Reading Room

At Merryvale, it's more than wine and cheese

David Stoneberg
Napa Valley Register / St. Helena Star
May 12, 2011

Well, I can’t believe that my partner in crime — or at least in wine — Catherine Seda and I could have more fun or more room for another adventure, but here goes. After drinking Karl Lawrence wines with Ric Henry and enjoying a vineyard experience with Mark Simon and Mimi Gatens, coupled with appropriate Crocker & Starr wines and bites, we were off to enjoy an elegant wine and cheese pairing with Shawn Dougherty at St. Helena’s Merryvale Vineyards.

To quote Seda, "Merryvale is a venerable Napa Valley institution that awes visitors instantly with its candlelit, fairy-tale barrel room. Set with a lavish dining table that extends the length of the grand room, and enveloping guests in barrels of exquisite wine, this is a place where you dream of holding your grand events. And yet, within this incredible room, there are hidden treasures that the eye does not instantly see.

"For intimate groups of guests who come to savor all that is Merryvale, and tucked in a corner of the barrel room, there is a large wine barrel, and only those who come to obtain the full experience of Merryvale know that the barrel opens, admitting small groups for the intimate experience of their lives.

"As you enter the barrel, you realize that inside it is a table, surrounded by chairs, and high boards are lined up against the barrel walls showcasing wine bottles and soil samples of the estate. At each place setting, there are a number of cheese choices, and the number of wine glasses lined up behind them lets you know you will taste each cheese with a different wine."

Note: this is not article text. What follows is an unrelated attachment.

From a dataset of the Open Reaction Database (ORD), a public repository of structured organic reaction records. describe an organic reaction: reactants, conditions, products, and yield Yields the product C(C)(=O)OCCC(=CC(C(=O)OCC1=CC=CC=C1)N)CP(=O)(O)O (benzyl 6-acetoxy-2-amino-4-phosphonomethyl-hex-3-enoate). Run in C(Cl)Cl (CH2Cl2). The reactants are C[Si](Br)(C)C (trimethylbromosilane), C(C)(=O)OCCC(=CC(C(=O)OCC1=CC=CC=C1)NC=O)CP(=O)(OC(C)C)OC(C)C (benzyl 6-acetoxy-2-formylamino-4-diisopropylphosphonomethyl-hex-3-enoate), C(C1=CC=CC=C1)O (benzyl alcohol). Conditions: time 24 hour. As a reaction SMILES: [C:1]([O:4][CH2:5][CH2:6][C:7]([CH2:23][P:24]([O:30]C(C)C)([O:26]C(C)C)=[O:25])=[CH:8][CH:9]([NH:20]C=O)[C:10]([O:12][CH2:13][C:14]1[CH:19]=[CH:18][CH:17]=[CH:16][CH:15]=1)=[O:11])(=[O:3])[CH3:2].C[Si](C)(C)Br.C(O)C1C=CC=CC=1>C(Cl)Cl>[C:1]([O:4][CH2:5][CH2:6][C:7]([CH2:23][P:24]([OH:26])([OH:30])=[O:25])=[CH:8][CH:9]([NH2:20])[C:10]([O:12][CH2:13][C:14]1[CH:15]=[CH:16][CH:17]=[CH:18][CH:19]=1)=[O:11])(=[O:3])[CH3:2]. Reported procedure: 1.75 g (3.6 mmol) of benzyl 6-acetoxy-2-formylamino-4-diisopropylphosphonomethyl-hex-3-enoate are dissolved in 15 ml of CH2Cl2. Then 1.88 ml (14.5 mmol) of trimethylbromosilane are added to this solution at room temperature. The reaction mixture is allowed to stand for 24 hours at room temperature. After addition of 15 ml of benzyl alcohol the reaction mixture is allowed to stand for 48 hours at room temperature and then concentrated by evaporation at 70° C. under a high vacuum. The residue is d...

Shawn Dougherty, sommelier and food and wine educator, led us through an incredible food and wine pairing, educating at each step along the way. Want to learn about acidity? Taste the Merryvale sauvignon blanc (2009) and learn why the Cypress Grove Chevre, a pasteurized goat cheese, works so incredibly well with the wine.

Dougherty said, "I like to smell the wine first before I swirl it, just to get that single concentration of flavors. When I swirl it, all those layers pop out. I find hints of banana and a nice citrus style. I let it swirl around my mouth, hit the front, sides and back, take a little bite of goat cheese, let it mush around my mouth and I hone in on the flavors and then go back and finish it off with more sauvignon blanc." The grapes for the sauvignon blanc were grown in Pope Valley’s Juliana Vineyards and the wine is 98 percent sauvignon blanc and 2 percent semillion. It was aged four months in French oak barrels and is 14.2 percent alcohol.

On to one of Merryvale’s two "Prestige" wines — the 100 percent Silhouette Chardonnay, which in 2008 was made from grapes grown in two Carneros vineyards: the Stanly Ranch and Hyde Vineyard. It is paired with a Chabot Clothbound, a firm cheddar that was aged for 12 months and is from the Northeastern United States.

To Seda, the pairing was sublime: "Taste the Silhouette Chardonnay and educate yourself on why this very fruity wine pairs perfectly with the Cabot Clothbound."